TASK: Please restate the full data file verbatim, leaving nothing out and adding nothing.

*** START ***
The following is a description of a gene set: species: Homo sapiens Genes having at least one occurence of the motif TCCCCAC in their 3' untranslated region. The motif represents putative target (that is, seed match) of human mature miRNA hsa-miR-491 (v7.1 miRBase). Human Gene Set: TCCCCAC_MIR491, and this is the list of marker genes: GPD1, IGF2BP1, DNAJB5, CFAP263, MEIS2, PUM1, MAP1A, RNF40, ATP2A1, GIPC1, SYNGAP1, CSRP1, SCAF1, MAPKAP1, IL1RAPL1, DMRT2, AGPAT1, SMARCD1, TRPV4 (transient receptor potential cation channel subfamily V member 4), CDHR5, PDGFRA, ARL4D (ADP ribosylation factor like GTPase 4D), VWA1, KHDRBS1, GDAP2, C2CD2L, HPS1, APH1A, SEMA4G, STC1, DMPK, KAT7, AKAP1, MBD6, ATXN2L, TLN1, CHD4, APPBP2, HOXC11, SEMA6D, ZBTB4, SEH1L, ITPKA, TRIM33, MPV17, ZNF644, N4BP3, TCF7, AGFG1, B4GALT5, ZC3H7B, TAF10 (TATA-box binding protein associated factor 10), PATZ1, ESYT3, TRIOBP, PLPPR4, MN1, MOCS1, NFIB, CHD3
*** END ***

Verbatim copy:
The following is a description of a gene set: species: Homo sapiens Genes having at least one occurence of the motif TCCCCAC in their 3' untranslated region. The motif represents putative target (that is, seed match) of human mature miRNA hsa-miR-491 (v7.1 miRBase). Human Gene Set: TCCCCAC_MIR491, and this is the list of marker genes: GPD1, IGF2BP1, DNAJB5, CFAP263, MEIS2, PUM1, MAP1A, RNF40, ATP2A1, GIPC1, SYNGAP1, CSRP1, SCAF1, MAPKAP1, IL1RAPL1, DMRT2, AGPAT1, SMARCD1, TRPV4 (transient receptor potential cation channel subfamily V member 4), CDHR5, PDGFRA, ARL4D (ADP ribosylation factor like GTPase 4D), VWA1, KHDRBS1, GDAP2, C2CD2L, HPS1, APH1A, SEMA4G, STC1, DMPK, KAT7, AKAP1, MBD6, ATXN2L, TLN1, CHD4, APPBP2, HOXC11, SEMA6D, ZBTB4, SEH1L, ITPKA, TRIM33, MPV17, ZNF644, N4BP3, TCF7, AGFG1, B4GALT5, ZC3H7B, TAF10 (TATA-box binding protein associated factor 10), PATZ1, ESYT3, TRIOBP, PLPPR4, MN1, MOCS1, NFIB, CHD3